This book is a workmanlike effort, solidly done, and worthwhile at only $15. Those wanting more may consider "OS X Mountain Lion: the Missing Manual" by David Pogue. The Missing Manual series is the gold standard for manuals of this type and contains Mr. Pogue's unique combination of expert descriptions, explanations, charm, wit, and practical guidance. That book covers more ground, too, but comes in at over double the price of "Taking Control of Mountain Lion" ($35 print, $28 e-publication.)

(3 of 3 customers found this review helpful)


Mountain Lion as a Tool

By Hartley the Editor

from Lyndonville, VT

Verified Reviewer


  • Accurate
  • Concise
  • Easy to understand
  • Well-written


    Best Uses

    • Expert
    • Intermediate

    Comments about oreilly Take Control of Using Mountain Lion:

    Take Control of Using Mountain Lion describes Mountain Lion as a tool and contains information about this tool that you probably will not find anywhere else. I did not fully appreciate Take Control of Using Mountain Lion until I started reading it from this perspective.

    It is like a book about a complex jig saw as a tool, about changing the blade in the jig saw, choosing the blade with the right teeth for your work, and the way to hold it. It would not be like other jig saw books about how to cut out a bird house.

    Mountain Lion is, after all, a tool, and Take Control of Using Mountain Lion is about the new changes in Lion and Mountain Lion, and about understanding, adjusting, and using Mountain Lion as a tool. As a result you will become a more proficient and more productive user.

    After the Introduction, I began reading Mountain Lion Quick Start to get up and running more quickly with the intention of going back to read the full book later.

    Mountain Lion Quick Start has links to how to suspend Spotlight and updates until you have made other changes. It has links to making adjustments to your work environment including the organization of your preferences, your dock, your scroll bars, and your monitor display. It explores the new features of Mountain Lion, followed by the new features of Lion. It ends with things to do as needed or as time permits.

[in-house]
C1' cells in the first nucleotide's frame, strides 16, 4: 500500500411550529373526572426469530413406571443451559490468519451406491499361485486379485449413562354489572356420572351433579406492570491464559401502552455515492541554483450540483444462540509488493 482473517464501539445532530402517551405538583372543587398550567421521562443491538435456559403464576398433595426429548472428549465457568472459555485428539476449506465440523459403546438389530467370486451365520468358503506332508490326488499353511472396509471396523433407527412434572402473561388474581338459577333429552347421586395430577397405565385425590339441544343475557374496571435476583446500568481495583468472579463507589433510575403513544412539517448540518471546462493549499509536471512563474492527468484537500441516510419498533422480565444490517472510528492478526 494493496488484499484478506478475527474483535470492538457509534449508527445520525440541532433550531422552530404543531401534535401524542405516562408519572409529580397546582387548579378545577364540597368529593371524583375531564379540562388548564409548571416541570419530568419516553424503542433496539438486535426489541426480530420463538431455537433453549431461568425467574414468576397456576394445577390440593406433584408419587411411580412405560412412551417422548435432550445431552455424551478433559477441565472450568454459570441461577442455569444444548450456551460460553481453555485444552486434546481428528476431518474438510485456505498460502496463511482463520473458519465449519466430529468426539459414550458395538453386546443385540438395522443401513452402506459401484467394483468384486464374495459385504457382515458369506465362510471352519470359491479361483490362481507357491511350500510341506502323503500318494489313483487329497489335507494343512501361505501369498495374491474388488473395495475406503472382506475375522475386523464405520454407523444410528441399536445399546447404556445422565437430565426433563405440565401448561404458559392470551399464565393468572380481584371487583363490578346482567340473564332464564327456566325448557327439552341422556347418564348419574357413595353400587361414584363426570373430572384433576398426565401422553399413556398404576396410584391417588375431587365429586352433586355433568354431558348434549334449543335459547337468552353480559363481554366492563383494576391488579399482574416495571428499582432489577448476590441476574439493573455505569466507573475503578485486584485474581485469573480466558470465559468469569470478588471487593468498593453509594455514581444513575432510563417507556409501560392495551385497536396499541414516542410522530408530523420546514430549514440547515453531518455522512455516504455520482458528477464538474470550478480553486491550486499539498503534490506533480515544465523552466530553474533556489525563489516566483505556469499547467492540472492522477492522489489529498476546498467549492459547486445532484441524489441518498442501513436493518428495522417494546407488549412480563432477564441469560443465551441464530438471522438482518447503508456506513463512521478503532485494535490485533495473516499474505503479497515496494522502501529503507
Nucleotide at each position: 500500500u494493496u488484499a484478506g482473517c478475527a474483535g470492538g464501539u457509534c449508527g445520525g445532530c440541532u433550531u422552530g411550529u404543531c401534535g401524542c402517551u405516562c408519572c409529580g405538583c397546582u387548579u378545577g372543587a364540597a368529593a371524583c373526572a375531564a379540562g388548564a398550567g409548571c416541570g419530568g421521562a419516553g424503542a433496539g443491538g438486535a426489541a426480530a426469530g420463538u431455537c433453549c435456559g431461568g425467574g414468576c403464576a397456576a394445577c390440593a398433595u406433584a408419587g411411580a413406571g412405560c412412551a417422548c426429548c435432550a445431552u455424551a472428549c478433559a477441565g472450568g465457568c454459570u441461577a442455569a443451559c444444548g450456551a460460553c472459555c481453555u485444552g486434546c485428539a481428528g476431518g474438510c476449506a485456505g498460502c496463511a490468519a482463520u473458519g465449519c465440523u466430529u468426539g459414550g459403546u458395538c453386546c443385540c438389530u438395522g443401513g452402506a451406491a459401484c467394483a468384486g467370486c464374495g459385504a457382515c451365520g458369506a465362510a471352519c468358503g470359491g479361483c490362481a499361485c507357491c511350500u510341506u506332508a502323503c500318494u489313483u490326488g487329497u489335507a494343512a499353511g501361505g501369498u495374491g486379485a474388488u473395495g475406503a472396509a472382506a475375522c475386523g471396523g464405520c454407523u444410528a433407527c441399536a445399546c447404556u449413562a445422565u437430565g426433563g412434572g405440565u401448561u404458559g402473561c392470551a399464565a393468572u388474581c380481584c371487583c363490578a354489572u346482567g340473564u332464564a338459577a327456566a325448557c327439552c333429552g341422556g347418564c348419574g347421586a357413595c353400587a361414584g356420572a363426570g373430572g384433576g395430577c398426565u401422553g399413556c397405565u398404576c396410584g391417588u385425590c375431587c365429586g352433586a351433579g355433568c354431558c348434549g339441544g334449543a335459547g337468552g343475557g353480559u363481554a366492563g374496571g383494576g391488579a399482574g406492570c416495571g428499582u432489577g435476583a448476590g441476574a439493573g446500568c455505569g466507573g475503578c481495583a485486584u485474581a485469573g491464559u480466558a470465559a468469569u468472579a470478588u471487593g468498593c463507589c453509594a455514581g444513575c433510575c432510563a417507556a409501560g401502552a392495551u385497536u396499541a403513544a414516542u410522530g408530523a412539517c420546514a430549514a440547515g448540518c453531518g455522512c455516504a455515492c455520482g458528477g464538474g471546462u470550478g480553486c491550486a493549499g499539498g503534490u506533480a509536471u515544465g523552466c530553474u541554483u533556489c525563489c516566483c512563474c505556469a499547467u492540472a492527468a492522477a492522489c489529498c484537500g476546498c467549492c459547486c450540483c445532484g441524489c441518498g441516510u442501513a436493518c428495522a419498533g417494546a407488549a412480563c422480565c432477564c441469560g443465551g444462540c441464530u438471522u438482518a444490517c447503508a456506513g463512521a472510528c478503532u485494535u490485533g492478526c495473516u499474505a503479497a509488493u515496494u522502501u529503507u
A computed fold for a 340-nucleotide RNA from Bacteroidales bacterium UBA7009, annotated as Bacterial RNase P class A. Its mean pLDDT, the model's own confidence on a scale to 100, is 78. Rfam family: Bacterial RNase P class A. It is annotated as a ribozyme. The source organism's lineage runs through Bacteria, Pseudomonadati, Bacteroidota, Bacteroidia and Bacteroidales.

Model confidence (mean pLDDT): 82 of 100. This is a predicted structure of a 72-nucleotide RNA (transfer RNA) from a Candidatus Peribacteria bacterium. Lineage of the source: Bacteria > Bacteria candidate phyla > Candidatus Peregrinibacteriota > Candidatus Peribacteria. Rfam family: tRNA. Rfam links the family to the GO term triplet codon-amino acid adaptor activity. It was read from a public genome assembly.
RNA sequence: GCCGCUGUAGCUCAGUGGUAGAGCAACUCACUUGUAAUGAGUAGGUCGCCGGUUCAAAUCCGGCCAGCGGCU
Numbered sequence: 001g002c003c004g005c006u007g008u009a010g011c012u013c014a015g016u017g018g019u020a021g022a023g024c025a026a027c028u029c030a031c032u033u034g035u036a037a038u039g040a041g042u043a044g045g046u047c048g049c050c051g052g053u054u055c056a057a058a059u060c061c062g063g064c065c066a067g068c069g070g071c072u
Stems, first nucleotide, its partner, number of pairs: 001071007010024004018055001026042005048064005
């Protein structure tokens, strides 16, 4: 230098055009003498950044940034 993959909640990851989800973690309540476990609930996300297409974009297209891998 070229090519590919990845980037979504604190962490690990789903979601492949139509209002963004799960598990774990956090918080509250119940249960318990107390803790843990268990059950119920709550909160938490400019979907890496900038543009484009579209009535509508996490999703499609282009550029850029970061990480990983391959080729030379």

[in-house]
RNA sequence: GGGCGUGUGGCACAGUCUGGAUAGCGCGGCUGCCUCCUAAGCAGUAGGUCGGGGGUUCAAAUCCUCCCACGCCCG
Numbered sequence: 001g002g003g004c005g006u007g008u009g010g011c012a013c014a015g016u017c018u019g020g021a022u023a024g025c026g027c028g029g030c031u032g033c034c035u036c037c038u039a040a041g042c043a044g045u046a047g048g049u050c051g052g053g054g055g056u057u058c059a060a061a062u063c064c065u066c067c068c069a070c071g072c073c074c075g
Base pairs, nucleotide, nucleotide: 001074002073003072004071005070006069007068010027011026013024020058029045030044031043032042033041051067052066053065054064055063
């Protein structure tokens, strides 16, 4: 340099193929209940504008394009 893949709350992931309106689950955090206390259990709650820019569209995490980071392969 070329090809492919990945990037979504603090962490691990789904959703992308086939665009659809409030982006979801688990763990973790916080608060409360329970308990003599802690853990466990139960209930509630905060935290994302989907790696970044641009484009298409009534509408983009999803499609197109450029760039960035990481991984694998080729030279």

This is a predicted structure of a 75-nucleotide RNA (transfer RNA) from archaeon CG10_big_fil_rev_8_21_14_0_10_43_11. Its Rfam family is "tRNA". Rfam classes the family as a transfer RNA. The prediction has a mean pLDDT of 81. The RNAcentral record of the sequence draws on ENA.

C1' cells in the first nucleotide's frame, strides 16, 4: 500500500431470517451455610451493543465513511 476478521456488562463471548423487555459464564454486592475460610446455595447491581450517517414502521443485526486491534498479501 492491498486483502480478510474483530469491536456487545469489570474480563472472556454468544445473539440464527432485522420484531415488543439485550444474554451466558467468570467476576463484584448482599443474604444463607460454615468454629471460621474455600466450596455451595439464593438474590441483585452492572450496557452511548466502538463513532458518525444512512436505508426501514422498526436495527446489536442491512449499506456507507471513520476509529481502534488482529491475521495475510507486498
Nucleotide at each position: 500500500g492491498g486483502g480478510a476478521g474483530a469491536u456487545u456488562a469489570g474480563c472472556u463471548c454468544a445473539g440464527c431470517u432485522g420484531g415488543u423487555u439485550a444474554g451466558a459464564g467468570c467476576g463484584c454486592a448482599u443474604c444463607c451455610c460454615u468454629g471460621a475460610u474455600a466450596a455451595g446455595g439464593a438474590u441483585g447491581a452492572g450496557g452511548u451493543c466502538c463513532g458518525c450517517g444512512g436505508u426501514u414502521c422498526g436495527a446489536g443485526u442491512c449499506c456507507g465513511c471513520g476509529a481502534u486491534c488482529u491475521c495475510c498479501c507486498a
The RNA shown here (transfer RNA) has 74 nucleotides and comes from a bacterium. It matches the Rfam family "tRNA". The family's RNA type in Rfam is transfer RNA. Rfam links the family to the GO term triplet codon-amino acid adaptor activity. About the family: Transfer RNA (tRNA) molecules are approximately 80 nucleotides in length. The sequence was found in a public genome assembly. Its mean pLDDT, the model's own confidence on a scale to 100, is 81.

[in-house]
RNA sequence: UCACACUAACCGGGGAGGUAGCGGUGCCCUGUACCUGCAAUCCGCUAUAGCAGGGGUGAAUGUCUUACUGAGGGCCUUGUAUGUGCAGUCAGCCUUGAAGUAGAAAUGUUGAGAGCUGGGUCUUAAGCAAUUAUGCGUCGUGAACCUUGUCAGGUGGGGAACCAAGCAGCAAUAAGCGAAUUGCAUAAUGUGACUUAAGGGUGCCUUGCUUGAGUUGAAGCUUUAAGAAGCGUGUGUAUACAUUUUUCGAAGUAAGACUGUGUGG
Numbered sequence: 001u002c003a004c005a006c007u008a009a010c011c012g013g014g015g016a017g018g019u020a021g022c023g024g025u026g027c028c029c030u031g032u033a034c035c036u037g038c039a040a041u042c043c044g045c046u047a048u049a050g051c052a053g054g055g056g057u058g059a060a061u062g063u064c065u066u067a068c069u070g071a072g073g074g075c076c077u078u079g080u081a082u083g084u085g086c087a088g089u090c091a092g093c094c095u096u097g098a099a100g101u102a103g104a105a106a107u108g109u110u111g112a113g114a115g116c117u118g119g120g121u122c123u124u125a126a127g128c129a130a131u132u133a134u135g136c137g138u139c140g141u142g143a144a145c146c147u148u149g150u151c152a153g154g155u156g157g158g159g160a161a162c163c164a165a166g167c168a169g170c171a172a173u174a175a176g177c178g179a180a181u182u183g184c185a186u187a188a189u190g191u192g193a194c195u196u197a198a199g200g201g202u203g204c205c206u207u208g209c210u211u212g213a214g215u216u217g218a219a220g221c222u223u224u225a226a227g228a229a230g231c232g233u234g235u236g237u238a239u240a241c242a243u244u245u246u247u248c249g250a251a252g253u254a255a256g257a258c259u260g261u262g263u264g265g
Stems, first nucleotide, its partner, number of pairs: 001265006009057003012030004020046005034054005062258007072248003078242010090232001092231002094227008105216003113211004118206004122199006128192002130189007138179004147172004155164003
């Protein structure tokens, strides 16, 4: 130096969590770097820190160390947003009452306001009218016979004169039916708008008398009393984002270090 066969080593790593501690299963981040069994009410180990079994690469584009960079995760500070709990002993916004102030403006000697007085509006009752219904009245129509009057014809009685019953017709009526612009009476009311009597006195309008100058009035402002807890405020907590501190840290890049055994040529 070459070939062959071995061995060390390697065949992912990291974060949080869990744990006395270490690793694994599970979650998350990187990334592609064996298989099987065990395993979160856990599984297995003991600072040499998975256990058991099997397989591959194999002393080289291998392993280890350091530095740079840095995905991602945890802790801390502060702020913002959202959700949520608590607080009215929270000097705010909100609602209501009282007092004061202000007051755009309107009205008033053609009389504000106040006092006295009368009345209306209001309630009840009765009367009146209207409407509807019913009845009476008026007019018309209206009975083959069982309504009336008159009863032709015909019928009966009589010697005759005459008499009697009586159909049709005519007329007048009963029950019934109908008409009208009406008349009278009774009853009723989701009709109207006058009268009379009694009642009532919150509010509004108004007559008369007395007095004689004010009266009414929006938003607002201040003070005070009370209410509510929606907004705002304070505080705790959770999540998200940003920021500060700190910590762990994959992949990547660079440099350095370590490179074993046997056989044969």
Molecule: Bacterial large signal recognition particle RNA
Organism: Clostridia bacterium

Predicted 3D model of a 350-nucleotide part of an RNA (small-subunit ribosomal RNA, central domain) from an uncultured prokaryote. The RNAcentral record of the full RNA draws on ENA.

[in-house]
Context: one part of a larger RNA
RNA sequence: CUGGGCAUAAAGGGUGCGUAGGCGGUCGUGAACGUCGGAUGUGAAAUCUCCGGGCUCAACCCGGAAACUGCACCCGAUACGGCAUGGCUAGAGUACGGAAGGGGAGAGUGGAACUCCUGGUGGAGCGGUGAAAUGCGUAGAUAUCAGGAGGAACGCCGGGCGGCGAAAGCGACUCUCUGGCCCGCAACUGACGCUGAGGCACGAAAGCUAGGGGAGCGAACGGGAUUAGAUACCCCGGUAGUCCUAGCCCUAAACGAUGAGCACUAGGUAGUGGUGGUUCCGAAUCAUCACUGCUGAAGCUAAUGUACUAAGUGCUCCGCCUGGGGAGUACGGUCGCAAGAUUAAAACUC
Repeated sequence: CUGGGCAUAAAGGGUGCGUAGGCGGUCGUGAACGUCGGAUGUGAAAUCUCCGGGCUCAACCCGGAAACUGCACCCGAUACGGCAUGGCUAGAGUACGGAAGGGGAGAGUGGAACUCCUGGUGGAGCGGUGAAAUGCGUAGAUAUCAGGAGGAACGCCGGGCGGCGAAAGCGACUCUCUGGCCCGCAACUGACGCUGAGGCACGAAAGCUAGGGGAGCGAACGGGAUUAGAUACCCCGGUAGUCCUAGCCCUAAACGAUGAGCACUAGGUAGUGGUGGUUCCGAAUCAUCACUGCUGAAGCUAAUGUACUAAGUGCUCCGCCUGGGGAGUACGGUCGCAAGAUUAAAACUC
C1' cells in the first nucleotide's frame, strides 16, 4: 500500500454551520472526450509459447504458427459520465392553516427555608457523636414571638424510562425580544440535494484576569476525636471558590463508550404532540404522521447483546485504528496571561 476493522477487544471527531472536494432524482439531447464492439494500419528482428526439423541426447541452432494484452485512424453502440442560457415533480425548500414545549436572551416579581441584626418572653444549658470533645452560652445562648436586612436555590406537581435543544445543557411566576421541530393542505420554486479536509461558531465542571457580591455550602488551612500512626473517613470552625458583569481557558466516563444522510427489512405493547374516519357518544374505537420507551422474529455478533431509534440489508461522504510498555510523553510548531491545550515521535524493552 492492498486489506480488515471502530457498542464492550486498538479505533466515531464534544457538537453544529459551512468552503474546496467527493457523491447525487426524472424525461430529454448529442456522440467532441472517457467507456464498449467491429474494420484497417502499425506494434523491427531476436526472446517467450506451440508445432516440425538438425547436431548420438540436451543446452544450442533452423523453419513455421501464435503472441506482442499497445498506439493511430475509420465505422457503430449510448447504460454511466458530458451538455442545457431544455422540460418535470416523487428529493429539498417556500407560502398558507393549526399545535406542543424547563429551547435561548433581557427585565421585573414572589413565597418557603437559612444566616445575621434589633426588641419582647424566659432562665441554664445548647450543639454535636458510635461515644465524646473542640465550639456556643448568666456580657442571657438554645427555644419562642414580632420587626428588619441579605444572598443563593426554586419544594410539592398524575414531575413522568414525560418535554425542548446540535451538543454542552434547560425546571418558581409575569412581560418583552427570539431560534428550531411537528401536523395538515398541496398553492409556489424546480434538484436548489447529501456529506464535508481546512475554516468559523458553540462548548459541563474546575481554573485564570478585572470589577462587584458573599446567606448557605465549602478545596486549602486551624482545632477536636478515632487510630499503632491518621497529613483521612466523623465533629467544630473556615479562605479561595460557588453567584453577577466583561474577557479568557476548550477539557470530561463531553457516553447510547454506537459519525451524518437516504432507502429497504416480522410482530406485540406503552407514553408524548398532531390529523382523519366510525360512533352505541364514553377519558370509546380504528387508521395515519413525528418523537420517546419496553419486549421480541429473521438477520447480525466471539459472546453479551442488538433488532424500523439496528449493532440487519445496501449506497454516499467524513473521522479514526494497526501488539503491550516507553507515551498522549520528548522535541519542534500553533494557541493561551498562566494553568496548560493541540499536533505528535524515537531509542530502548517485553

You might want, instead, to begin reading the excellent chapter "Know What's New" which contains links to information about the tools that are new in Mountain Lion and those that were new in Lion. This is the only place where Matt Neuburg discusses some of the innovations.

    If I were doing it again, I would read items 1 and 2 under Mountain Lion Quick Start, then read Know What's New, before returning to Mountain Lion Quick Start to finish my initial setup.

    I was impressed by the amount and depth of the information in Take Control of Mountain Lion. One example is Matt Neuburg's explanation of the difference between information saved in files and the information saved in applications.

    I liked that when Neuburg tells you how what the different settings do, he often tells you the settings he uses, and suggests that you choose what works best for you.

    I will return to Take Control of Using Mountain Lion to reread chapters as appropriate, and as a reference. I probably would have given it five stars if I had started with this perspective of Mountain Lion as a tool.
    I received a review copy of this book.